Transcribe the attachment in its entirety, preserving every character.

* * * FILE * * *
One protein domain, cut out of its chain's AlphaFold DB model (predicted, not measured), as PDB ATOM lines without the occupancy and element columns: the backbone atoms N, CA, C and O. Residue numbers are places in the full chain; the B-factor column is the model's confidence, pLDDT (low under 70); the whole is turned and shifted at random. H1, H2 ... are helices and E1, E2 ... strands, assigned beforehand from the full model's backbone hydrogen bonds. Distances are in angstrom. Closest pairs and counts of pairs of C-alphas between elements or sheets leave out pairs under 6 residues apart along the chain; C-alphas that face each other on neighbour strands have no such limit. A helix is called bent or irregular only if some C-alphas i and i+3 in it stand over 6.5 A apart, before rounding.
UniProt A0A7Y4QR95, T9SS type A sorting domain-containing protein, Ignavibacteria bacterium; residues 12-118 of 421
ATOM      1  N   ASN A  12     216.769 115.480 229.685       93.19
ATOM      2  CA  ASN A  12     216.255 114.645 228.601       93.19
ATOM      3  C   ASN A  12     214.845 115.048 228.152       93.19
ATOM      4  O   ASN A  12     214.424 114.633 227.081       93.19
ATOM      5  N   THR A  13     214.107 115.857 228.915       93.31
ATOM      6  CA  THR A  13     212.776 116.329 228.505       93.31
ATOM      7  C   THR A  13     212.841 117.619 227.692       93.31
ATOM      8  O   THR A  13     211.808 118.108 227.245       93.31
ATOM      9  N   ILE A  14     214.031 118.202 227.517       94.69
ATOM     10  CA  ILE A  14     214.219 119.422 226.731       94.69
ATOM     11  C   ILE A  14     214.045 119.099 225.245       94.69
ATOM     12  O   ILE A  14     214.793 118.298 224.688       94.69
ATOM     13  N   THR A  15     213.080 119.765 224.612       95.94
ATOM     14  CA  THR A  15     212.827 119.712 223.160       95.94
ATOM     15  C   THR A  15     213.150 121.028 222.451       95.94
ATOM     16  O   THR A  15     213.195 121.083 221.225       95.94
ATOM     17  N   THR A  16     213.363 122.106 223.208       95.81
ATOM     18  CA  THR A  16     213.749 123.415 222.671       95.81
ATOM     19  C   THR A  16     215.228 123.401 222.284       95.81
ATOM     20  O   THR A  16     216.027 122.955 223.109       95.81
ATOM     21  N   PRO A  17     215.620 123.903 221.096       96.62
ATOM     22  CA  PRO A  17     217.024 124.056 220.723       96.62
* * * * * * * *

One protein domain, cut out of its chain's AlphaFold DB model (predicted, not measured), as PDB ATOM lines without the occupancy and element columns: the backbone atoms N, CA, C and O. Residue numbers are places in the full chain; the B-factor column is the model's confidence, pLDDT (low under 70); the whole is turned and shifted at random. H1, H2 ... are helices and E1, E2 ... strands, assigned beforehand from the full model's backbone hydrogen bonds. Distances are in angstrom. Closest pairs and counts of pairs of C-alphas between elements or sheets leave out pairs under 6 residues apart along the chain; C-alphas that face each other on neighbour strands have no such limit. A helix is called bent or irregular only if some C-alphas i and i+3 in it stand over 6.5 A apart, before rounding.
UniProt A0A7Y4QR95, T9SS type A sorting domain-containing protein, Ignavibacteria bacterium; residues 12-118 of 421
ATOM      1  N   ASN A  12     216.769 115.480 229.685       93.19
ATOM      2  CA  ASN A  12     216.255 114.645 228.601       93.19
ATOM      3  C   ASN A  12     214.845 115.048 228.152       93.19
ATOM      4  O   ASN A  12     214.424 114.633 227.081       93.19
ATOM      5  N   THR A  13     214.107 115.857 228.915       93.31
ATOM      6  CA  THR A  13     212.776 116.329 228.505       93.31
ATOM      7  C   THR A  13     212.841 117.619 227.692       93.31
ATOM      8  O   THR A  13     211.808 118.108 227.245       93.31
ATOM      9  N   ILE A  14     214.031 118.202 227.517       94.69
ATOM     10  CA  ILE A  14     214.219 119.422 226.731       94.69
ATOM     11  C   ILE A  14     214.045 119.099 225.245       94.69
ATOM     12  O   ILE A  14     214.793 118.298 224.688       94.69
ATOM     13  N   THR A  15     213.080 119.765 224.612       95.94
ATOM     14  CA  THR A  15     212.827 119.712 223.160       95.94
ATOM     15  C   THR A  15     213.150 121.028 222.451       95.94
ATOM     16  O   THR A  15     213.195 121.083 221.225       95.94
ATOM     17  N   THR A  16     213.363 122.106 223.208       95.81
ATOM     18  CA  THR A  16     213.749 123.415 222.671       95.81
ATOM     19  C   THR A  16     215.228 123.401 222.284       95.81
ATOM     20  O   THR A  16     216.027 122.955 223.109       95.81
ATOM     21  N   PRO A  17     215.620 123.903 221.096       96.62
ATOM     22  CA  PRO A  17     217.024 124.056 220.723       96.62